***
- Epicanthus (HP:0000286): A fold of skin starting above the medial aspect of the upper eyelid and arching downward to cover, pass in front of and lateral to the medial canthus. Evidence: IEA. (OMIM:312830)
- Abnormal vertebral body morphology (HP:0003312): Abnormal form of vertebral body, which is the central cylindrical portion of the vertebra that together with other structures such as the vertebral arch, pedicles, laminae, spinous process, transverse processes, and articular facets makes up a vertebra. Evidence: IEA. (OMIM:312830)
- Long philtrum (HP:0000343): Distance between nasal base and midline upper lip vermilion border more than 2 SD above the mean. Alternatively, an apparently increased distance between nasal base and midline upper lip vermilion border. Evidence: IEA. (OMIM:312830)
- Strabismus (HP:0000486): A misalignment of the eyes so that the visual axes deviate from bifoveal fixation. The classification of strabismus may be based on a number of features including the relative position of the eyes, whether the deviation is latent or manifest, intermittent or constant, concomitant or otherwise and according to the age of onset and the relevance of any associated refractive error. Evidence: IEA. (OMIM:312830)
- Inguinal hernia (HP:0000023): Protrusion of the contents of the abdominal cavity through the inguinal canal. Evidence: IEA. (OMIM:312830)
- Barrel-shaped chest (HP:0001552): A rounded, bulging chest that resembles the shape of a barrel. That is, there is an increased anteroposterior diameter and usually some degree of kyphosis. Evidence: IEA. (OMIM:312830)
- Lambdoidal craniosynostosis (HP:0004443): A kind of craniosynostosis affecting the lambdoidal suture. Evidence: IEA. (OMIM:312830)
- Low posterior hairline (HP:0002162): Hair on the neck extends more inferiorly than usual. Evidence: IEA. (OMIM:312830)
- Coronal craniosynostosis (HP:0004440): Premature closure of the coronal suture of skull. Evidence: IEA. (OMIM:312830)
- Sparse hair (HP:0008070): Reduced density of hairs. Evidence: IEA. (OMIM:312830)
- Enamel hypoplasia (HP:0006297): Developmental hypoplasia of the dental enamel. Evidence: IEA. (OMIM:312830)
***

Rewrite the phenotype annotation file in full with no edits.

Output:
- Epicanthus (HP:0000286): A fold of skin starting above the medial aspect of the upper eyelid and arching downward to cover, pass in front of and lateral to the medial canthus. Evidence: IEA. (OMIM:312830)
- Abnormal vertebral body morphology (HP:0003312): Abnormal form of vertebral body, which is the central cylindrical portion of the vertebra that together with other structures such as the vertebral arch, pedicles, laminae, spinous process, transverse processes, and articular facets makes up a vertebra. Evidence: IEA. (OMIM:312830)
- Long philtrum (HP:0000343): Distance between nasal base and midline upper lip vermilion border more than 2 SD above the mean. Alternatively, an apparently increased distance between nasal base and midline upper lip vermilion border. Evidence: IEA. (OMIM:312830)
- Strabismus (HP:0000486): A misalignment of the eyes so that the visual axes deviate from bifoveal fixation. The classification of strabismus may be based on a number of features including the relative position of the eyes, whether the deviation is latent or manifest, intermittent or constant, concomitant or otherwise and according to the age of onset and the relevance of any associated refractive error. Evidence: IEA. (OMIM:312830)
- Inguinal hernia (HP:0000023): Protrusion of the contents of the abdominal cavity through the inguinal canal. Evidence: IEA. (OMIM:312830)
- Barrel-shaped chest (HP:0001552): A rounded, bulging chest that resembles the shape of a barrel. That is, there is an increased anteroposterior diameter and usually some degree of kyphosis. Evidence: IEA. (OMIM:312830)
- Lambdoidal craniosynostosis (HP:0004443): A kind of craniosynostosis affecting the lambdoidal suture. Evidence: IEA. (OMIM:312830)
- Low posterior hairline (HP:0002162): Hair on the neck extends more inferiorly than usual. Evidence: IEA. (OMIM:312830)
- Coronal craniosynostosis (HP:0004440): Premature closure of the coronal suture of skull. Evidence: IEA. (OMIM:312830)
- Sparse hair (HP:0008070): Reduced density of hairs. Evidence: IEA. (OMIM:312830)
- Enamel hypoplasia (HP:0006297): Developmental hypoplasia of the dental enamel. Evidence: IEA. (OMIM:312830)